- Photosynthesis and Respiration – using the algae balls we were introduced to in day 2.
- Mechanical Hand – prototyping to develop a working model of a hand.
- Evolving Populations – simple games to explore population dynamics and evolution.
- Tsunami Mitigation – modelling tsunami waves physically and on a program.
- Stalagmites – creating models of stalagmites as evidence of climate change.
I can honestly say I can and hopefully will use every single activity in my classes this year (depending on my timetable of course!). All of them were presented in such a way that you could immediately see how they would work in a lesson, and would be easily adaptable to your specific situation. The best bit is we all put our information, slides, etc into a STEM X shares dropbox, so we will have access to these resources (along with many others from during the week) whenever we want to go back to them!
At the end of each presentation the group was taken into another room to record some responses to questions about the week. These responses will be used in promotional material in the future, and of course my answer went right out of my head as soon as I stepped in front of the camera. I lost my train of thought and had to restart, and feel like what I ended up saying is not what I wanted to say at all. Oh well, hopefully it came across ok and is usable!
Once everyone had presented, a couple of alumni talked about their own experiences and the other PD opportunities etc that they have been part of. It was great to how they were getting involved in heaps of other programs, but didn’t really come across like their experiences in STEM X were used much.
We were then presented with a certificate, just like a graduation. In a way, I guess it was! We had now finished our formal learning for the week (40 hours of it, according to the certificate – does that mean I don’t need to do any more for the next 2 years?). What a week. Learning happened en mass, but all of it was actually relevant and useful.
After saying goodbye to our incredible Questacon leaders, we were on the bus again. This time we were heading to a brewery for a last lunch and drink, before heading to the airport.
It really was a bittersweet thing, sitting down with this amazing bunch of science teachers one last time. We shared this last meal (with a few cheeky drinks), commenting on how much we had learnt and what we plan to do with the future. Many are hoping to meet up again at CONASTA, or one of the PD opportunities mentioned above. We were all sad to say goodbye, but also keen to return to our normal lives (and beds) for a little bit before going back to school. Some, like me, started again on the following Monday, so we only had the weekend to consolidate and prepare. Other states had a week or so to relax before winding up their brains for the new school year.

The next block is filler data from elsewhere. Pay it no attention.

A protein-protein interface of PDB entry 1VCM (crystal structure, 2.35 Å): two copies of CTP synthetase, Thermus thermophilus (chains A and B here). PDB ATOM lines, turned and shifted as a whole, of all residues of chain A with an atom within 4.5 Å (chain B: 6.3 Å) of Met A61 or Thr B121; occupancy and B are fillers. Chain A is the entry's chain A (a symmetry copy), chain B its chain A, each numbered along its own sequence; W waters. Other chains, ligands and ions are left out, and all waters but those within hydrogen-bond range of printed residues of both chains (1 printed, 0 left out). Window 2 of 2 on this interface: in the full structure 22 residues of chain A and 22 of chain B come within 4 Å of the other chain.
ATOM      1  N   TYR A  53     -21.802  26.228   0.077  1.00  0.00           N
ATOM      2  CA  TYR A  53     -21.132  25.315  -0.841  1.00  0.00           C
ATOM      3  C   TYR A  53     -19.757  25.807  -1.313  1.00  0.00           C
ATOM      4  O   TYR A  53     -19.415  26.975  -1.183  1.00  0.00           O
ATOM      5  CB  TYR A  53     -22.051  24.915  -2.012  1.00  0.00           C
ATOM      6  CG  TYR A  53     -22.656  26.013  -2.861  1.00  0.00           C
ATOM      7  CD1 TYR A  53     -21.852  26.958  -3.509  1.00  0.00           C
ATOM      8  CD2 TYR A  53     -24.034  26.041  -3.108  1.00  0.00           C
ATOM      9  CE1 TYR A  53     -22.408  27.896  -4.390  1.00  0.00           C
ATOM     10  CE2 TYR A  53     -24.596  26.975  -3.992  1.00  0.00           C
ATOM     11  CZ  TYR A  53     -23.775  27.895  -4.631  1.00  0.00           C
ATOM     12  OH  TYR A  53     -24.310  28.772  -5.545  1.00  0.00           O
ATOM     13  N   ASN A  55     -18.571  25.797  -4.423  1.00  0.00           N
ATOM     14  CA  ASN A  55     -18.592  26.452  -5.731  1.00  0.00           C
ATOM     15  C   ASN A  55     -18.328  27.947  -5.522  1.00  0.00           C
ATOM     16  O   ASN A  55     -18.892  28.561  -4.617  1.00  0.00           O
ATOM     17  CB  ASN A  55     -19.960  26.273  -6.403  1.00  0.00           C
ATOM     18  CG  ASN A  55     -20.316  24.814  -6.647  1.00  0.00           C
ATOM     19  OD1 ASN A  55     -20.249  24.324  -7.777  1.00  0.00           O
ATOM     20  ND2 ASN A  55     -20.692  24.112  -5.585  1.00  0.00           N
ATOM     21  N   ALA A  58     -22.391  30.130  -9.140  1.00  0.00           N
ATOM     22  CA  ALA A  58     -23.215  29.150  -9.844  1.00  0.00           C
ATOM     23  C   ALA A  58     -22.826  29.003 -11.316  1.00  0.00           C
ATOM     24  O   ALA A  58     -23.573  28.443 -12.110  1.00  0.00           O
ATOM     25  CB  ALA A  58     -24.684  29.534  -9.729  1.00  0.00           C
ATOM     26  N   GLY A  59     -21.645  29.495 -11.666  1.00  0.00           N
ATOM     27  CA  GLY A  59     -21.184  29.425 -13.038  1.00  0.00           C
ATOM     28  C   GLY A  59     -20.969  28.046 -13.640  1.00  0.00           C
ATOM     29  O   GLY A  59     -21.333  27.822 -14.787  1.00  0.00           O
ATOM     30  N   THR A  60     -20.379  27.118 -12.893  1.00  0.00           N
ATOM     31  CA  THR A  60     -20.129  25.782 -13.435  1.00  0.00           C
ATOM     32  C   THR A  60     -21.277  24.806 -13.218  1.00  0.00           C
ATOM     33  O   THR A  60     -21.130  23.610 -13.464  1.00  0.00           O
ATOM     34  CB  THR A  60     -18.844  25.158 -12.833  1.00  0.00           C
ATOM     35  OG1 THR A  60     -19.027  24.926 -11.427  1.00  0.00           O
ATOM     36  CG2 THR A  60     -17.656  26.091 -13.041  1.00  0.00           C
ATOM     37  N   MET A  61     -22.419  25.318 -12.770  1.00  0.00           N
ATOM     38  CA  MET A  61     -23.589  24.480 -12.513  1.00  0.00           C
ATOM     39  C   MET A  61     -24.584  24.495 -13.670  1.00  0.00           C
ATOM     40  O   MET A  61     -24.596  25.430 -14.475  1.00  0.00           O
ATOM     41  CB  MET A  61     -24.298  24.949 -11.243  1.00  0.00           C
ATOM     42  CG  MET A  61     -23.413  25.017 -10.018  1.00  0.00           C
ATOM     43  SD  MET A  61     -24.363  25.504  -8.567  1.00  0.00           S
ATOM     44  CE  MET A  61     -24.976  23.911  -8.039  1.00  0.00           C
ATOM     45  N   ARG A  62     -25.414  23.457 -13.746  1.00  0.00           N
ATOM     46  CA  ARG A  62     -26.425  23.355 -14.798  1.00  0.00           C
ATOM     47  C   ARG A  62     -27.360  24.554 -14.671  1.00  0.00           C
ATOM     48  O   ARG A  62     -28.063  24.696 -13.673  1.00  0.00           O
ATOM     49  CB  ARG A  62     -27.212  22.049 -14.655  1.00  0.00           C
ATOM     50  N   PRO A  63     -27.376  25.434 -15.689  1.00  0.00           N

We thanked Vic and Louise with some sneakily made signs, signed by all of us with a big STEM X 17 to put up in the office. No where near enough thanks for this week, but a small token of our appreciation.
Unfortunately for many of us, our flights were scheduled at such a time that we had to leave half way through lunch to make it to the airport on time. Even more unfortunately, all of our flights were delayed (mine was by 3 hours!). But never mind, many used it as an opportunity to continue the ‘graduation celebration’ at the bar, some like me to do some work (no rest for the wicked), others to simply rest and relax while their brains dripped out their temples from the intense week.
Best PD I’ve ever done
If you’re a primary teacher or a secondary science teacher, I cannot recommend the STEM X program enough. Sure it had some snags and complications, but no program is without some of these. They were minor enough and the positives far outweighed them.
Spending a week with such passionate, enthusiastic, and caring teachers was a unique experience. Learning about how we can better our craft, create new and engaging learning experiences, and gather a plethora of resources has made this week well worth giving up the holidays for.
This has easily been the best PD I’ve ever done, mostly because of its relevance and the hands-on way we learnt about everything.
I feel like I could go on forever about how good it was, so I’ll just stop now. Seriously, if you’re considering attending, please apply! I’m happy to give you advice on your application if you like, particularly if you want to apply for a scholarship.
Here’s to a fantastic 2017, filled with new opportunities and teaching experiences!
About the Author:
Emily is a secondary science and math teacher in Australia. She enjoys blogging about her experiences, facilitating the ‘light bulb’ moment in her students, and drinking tea and wine. Emily is currently on maternity leave with her first child. You can read more teaching articles from Emily here, or about her life as a new mum over at Actual Mums.